Featured News Residents urged to prep for disasters

Media Releases

Thu, 16 Nov 2023

Residents urged to prep for disasters

Northern Queensland residents are being urged to make preparations before a natural disaster strikes.
Northern Queensland residents are being urged to make preparations before a natural disaster strikes.

Complacency could be a killer if people are unprepared to face the next natural disaster in northern Queensland, according to a James Cook University expert.

JCU Centre for Disaster Studies researcher Dr Yetta Gurtner said the increasing frequency and unpredictability of extreme weather events meant households now needed to be prepared year round.

“People assume that because we’re going into El Nino, it’ll be a drier wet season and we’re not as likely to experience much rain. But in terms of cyclones, it doesn’t mean there won’t be any,” she said.

“While many may not be familiar with local hazards, we are also concerned about those members of the public who go ‘She’ll be right, mate. We’ve had cyclones before’. They’re not willing to do anything to prepare until the last minute.

“If you’ve made disaster preparations yourself, emergency services, such as the SES, can focus on helping people in houses that have lost roofs, experienced flooding and things like that.”

With cost-of-living pressures continuing to bite, Dr Gurtner said outside of items like medication, the bare essentials did not need to be expensive when it came to putting together a disaster kit.

“A 10kg bag of rice, while not gourmet, can keep you from going hungry. You don’t even have to cook it, you can soak it over several hours,” she said.

“Likewise, you can buy a cheap AM/FM radio at places like Kmart, which are an important backup if you lose phone signal or your battery goes flat. Even having candles will work in place of a torch and batteries.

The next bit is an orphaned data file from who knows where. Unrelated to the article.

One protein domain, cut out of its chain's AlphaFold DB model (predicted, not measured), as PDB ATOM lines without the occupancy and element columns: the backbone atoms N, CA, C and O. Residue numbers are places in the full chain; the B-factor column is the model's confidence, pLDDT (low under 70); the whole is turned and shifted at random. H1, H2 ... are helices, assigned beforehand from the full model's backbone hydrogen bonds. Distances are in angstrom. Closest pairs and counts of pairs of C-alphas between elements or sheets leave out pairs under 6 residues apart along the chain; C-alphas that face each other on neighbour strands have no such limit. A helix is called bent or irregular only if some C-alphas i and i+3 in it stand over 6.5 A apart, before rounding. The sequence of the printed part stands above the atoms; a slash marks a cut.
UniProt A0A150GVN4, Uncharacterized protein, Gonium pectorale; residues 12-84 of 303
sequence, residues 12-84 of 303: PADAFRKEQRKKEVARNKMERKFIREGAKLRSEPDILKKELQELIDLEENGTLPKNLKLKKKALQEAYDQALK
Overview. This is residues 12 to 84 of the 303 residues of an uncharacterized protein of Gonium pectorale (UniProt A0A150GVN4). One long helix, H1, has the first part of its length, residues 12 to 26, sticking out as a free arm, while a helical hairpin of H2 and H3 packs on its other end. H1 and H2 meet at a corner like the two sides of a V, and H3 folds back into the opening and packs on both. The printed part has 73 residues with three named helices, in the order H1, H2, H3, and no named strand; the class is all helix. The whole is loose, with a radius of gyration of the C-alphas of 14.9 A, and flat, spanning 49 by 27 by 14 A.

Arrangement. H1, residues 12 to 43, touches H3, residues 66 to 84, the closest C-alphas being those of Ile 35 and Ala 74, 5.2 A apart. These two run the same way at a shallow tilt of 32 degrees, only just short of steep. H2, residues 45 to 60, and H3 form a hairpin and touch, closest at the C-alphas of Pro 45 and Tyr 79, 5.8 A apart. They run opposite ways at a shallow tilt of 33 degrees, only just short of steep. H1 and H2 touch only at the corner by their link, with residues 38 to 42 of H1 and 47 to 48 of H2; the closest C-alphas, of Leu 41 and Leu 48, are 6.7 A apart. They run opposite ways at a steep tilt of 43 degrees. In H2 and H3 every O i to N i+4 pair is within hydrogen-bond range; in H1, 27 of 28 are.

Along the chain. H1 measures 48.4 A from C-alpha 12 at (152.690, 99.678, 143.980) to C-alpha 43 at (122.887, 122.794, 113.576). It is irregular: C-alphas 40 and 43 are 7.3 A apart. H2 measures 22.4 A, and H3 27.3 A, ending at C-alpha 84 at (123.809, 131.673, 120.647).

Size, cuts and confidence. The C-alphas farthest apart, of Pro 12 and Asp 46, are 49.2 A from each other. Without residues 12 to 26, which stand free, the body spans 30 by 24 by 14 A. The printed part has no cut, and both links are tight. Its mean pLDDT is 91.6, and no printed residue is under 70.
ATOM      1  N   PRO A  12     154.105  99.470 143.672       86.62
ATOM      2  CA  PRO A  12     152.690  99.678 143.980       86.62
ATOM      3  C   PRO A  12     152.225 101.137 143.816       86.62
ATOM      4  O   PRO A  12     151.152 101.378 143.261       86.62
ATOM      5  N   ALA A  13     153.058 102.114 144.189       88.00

“Empty plastic cordial or milk bottles can be filled up with water and put in the freezer, so if the power does go out, it will not only keep your freezer cooler for longer but it’s water you can drink afterwards.

“You don’t want to be waiting up to three to five days for someone to come and help you when you can have those supplies ready to go.”

JCU Cyclone Testing Station Chief Engineer Dr David Henderson said it was important residents followed the advice from local council and the SES in preparation, such as pruning trees and clearing yards of any debris - which could turn into potential missiles if a cyclone hit.

“Even things that you think are tied down can become quite dangerous, such as shade sails. It’s important to pack those away in the event of a looming cyclone because they can become massive flags which can whip around and break windows,” he said.

“One of the big things a homeowner really needs to pay attention to is maintenance. Like you get your car maintained, you have to maintain your house. It’s a big machine with a lot of components in there, so ensuring there’s no rust, rot, insect damage or leaks getting into the roof is important.

“Garden and carport sheds should be rated for cyclonic areas. For ones that aren’t, you can look into getting tiedown kits to anchor them into the slab to make sure they don’t blow away.”

Dr Henderson said houses that were built before the 1980s may not be as structurally robust as a modern house, with State Government grants like the Household Resilience Program able to assist with the cost of upgrades.

“Things like increasing the strength of your roof tiedowns and installing robust shutters and screens to reduce debris and wind-driven rain from getting in can be helpful,” he said.

“It’s all about protecting the building envelope and making sure it remains intact to protect you inside it.”

Dr Gurtner added it was important families or households discussed what they would do in scenarios where they might become separated in the event of a natural disaster.

“Working out where you would go, where you would meet and a communication plan is a good way to get you and your family or household mentally prepared for that what-if scenario,” she said.

“After the 2019 floods, people became aware of the fact that you may need to evacuate the home, so you should have an evacuation plan. Particularly if you have pets, have you considered their needs because many evacuation centres cannot take pets.”

Both Dr Gurtner and Dr Henderson urged residents to stay up-to-date with the latest news, weather warnings, road conditions and power outages via Townsville City Council’s online Emergency Management and Disaster Dashboard or Cairns Regional Council’s Disaster Dashboard.

For a Homeowner's Guide, which provides a checklist to keep your house in good condition in readiness for the cyclone season, head to www.jcu.edu.au/cyclone-testing-station/education.


Media enquiries: michael.serenc@jcu.edu.au